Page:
Experimenting with DeFi: BlockFi and Smart Contract Lending

Heads up, I will be using affiliate links in the article. These do not impact my views on the company or products herein.

Close your eyes and picture a bank. It’s got columns, doesn’t it.

Now, let’s consider banks at a high level. Primarily, they store your currency and offer you a modest return on investment for the handful of products that store it (checking, savings, CD, etc).

Obviously, the bank has to be making money somehow in order to pay your interest rate. The simplest mechanism they have available to them is lending money and gaining interest on those loans.

Simple: Bank issues a loan with 10% interest, pays you 2% interest on your money, and keeps the rest for profit and expenses.

DeFi lending is the same pattern.

  1. You store your currency with an institution like BlockFi.
  2. BlockFi gives you an APY (interest rate) with monthly accruals.
  3. BlockFi uses your money to lend out to borrowers in order to gain interest on their loans.

It’s honestly as simple as that (but obviously, let’s get into the details).

I don’t trust it, but let’s experiment anyway

In all likelihood, if I send Bank of America $20, I can be pretty confident that they won’t lose it. Between institutional standards and the FDIC insurance, I have faith and trust in my account with them – despite absolute garbage savings account interest rates (literally, 0.03% interest – it should be illegal).

Now, if I send that same $20 to my BlockFi account, there’s a greater chance of that money vanishing at some point – whether through a hack, management theft, or general crypto fuckery. It is not FDIC insured, I do not own the keys, and crypto is an evolving industry.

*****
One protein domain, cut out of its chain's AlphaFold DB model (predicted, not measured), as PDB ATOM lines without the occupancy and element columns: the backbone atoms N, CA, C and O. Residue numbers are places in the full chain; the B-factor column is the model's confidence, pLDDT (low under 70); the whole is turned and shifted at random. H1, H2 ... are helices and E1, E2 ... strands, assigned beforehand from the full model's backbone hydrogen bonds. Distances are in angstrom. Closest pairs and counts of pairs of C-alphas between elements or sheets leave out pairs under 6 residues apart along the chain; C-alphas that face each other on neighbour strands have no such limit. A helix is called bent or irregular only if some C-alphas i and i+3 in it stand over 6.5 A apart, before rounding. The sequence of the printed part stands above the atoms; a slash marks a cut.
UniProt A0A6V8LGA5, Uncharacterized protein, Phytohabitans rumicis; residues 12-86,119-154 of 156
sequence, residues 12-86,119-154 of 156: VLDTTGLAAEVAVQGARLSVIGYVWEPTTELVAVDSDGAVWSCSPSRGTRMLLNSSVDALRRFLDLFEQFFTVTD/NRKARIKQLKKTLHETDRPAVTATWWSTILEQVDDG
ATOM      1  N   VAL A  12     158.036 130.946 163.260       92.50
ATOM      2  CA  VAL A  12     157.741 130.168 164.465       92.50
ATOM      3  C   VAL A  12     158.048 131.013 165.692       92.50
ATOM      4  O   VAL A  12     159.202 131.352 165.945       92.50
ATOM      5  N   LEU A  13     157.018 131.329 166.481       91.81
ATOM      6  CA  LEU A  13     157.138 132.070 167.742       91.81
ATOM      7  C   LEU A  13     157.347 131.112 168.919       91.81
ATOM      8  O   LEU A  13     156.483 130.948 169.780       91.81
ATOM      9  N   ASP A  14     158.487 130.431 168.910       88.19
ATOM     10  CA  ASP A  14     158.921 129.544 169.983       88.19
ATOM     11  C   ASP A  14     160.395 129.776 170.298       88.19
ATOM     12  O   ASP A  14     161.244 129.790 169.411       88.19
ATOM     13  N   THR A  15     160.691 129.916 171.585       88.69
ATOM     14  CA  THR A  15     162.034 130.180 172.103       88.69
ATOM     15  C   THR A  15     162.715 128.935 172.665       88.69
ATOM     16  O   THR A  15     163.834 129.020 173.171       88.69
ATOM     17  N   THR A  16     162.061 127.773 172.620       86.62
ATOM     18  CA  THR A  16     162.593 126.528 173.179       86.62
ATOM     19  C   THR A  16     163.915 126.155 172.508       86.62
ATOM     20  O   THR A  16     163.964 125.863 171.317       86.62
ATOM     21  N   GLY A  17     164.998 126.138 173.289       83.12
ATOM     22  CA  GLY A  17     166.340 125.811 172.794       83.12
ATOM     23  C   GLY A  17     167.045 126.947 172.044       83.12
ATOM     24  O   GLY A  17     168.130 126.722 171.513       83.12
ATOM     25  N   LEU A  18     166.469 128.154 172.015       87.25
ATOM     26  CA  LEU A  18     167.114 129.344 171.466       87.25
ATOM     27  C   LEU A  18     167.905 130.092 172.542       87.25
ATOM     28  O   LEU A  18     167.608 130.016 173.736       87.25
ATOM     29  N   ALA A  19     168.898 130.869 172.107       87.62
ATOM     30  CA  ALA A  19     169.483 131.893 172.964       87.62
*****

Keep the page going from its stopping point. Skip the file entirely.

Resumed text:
So, the fundamental crypto strategy must be applied: only spend what you can lose!

$20, here we go!

How it actually works

After passing through standard account creation (username, password), I logged in to a completely disabled BlockFi dashboard that prompted me to continue account setup with identity verification.

See, despite how the media might portray crypto, most companies in the space try their best to abide by KYC/AML laws.

SSN, pictures of my ID, address, etc later, I had an activated account available for experimentation within 10 minutes of signup.

At this point, the only thing left to do was deposit some crypto. No application, no negotiation, no wait.

I clicked on “deposit” (one of three possible actions) and was prompted with a deposit address.

Feel free to deposit ETH into my BlockFi account I guess

From there, I sent $20 worth of ETH from one of my other accounts and 30 seconds later my balance was updated!

Protip: technically, that "wallet address" they prompted was actually a smart contract address that controls the account!
3.6% APY on its way!

Time will tell what the actual value of this changes to over time – and specifically what the accrual of eth looks like.

Though the UI showcases my account balance in USD, all payouts and APY are denominated in currency of the account. For example, 6% APY (hypothetical APY) on 10 ETH would yield 0.05 ETH after one month (10 ETH x 6% / 12 months), regardless of the USD:ETH price.

For this reason, we’ll be monitoring the actual ETH numbers for this experiment, not the USD value.

One more thing

BlockFi accepts other currencies beyond ether – and each currency has it’s own APY.

For instance, right now I am getting 3.6% on ETH, but I can get a whopping 8.6% on GUSD (I’m assuming stablecoins offer less risk for loans, so the share is greater)!

On top of that, you can actually trade and take out loans from the platform as well (more on this later).

Check back in later for updates on how this experiment went! Hopefully I’ll have time to monitor and keep track of my $20 🙂

Join BlockFi and try it yourself! Just remember, only use what you can lose.